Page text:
By Dimitra Tsourou, published in ADELAIDE Independent Monthly Literary Magazine / Revista Literária Independente Mensal, New York

“The human species is unique in knowing it must die,” writes Voltaire. The awareness of death makes people vulnerable to fear, which inspires Epicurus to give answers to fundamental questions about death. “Death does not concern us because as long as we exist, death is not here. And when it does come, we no longer exist,” says Epicurus, distancing himself from his philosophical antecedents. This essay outlines the basic elements and emergence of Epicurus’ views on death, with an eye on modern thoughts and anxieties about mortality and the afterlife.

The emergence of The Garden

Epicureanism emerged after the death of Aristotle, and as such belongs to so-called Hellenistic philosophy.  This was a period in which the Greek language and culture was widely propagated to large areas of the world due to the military conquests of Alexander the Great, whose empire is said to have “Hellenized” the lands that Alexander conquered. But for all this cultural and philosophical dissemination, Athens still remained the core of philosophical learning to which a plethora of intellectual immigrants were drawn. At that time, two major schools emerged in the city: Epicureanism and Stoicism – two schools that signified the break with the intellectual lineage of Socrates, Plato and Aristotle. The 17-year-old Epicurus came to Athens to found a school known as The Garden. Its members had to abide by a set of common rules. They practiced what they called “therapeutic discipline”, which utilized concentration and isolation to banish the distress, anxiety and agony that plague the human condition. Their regime involved memorizing and repeating doctrines – the act of which was a central element of Epicurean philosophy that was conceived as a way of life rather than a set of principles. While this may sound like a religious practice, however, it was certainly not. The practices of those working in The Garden were always founded on reason.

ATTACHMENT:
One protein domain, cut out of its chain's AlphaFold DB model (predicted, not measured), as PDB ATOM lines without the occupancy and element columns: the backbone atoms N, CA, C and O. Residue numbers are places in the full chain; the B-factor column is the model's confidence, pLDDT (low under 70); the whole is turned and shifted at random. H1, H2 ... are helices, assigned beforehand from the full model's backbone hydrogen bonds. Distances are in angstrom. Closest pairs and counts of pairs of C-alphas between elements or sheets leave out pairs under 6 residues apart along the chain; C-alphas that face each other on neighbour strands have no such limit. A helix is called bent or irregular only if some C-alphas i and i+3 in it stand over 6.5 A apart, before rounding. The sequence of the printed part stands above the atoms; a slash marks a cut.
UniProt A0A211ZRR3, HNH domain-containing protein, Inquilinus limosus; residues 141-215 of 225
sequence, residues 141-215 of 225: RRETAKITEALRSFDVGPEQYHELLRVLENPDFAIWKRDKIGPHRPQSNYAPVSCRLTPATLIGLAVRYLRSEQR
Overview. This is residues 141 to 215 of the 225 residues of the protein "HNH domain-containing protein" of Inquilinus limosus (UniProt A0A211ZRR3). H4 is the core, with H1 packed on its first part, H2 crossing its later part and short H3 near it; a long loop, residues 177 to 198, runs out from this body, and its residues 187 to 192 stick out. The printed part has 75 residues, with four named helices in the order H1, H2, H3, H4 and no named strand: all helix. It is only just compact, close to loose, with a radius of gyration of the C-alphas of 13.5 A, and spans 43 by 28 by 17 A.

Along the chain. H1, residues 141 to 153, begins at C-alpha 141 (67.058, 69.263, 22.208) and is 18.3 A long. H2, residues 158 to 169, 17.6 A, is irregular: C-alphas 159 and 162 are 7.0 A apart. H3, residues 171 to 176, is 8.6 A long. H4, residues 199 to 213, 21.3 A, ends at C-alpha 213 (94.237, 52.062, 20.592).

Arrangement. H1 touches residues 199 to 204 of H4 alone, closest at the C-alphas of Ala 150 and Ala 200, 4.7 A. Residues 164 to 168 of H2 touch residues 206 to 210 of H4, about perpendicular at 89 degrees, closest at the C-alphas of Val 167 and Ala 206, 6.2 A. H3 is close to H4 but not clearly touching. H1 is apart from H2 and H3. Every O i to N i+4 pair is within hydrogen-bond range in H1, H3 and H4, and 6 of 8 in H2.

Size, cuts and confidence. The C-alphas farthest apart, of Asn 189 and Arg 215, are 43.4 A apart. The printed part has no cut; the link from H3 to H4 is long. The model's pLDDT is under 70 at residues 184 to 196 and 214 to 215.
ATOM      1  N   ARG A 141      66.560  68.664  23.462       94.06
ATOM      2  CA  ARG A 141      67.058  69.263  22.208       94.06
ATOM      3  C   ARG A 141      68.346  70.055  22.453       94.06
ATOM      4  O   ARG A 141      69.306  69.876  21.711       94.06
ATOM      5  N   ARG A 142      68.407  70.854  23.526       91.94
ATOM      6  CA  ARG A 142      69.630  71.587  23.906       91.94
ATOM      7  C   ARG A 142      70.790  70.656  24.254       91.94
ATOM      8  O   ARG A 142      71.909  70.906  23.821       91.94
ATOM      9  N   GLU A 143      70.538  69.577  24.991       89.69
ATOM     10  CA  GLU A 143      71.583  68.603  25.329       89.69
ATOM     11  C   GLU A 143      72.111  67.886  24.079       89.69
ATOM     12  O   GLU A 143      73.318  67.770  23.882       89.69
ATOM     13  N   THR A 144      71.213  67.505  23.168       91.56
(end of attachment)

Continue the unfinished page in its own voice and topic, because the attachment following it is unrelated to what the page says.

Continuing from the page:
There is neither a designer nor any divine intervention.

The pillar of Epicurean philosophy is the study of nature, whereby the gods are fully integrated into the natural world. Influenced by the pre-historic atomist Democritus, Epicurus teaches that the basic constituents of the natural world are the atoms and the void. The atoms move around in a void, rebounding off each other to shape complex bodies. The whole complexity of the natural world is thus the outcome of the atoms’ eternal movement within the void. Atoms have no beginning; rather, they have always existed and will never perish. They exist in a state of perpetual motion within an infinite void, producing the world around us. Beyond this, there is nothing to be explained. Whatever happens in the world – eclipses, uprisings, rain – is not related to any divine intervention. Epicurus states categorically that “There is no designer.”

Does God exist?

“God exists”, Epicurus says. The concept of God is something common to each individual, and so it must be true. To Epicurus, gods are anthropomorphic entities living somewhere and somehow in the cosmos. Once we fully understand that the Gods do not intervene in our lives and thus have no role to play in the function of the cosmos, we pave the way to reach the truth. This realization can be of great relief to us.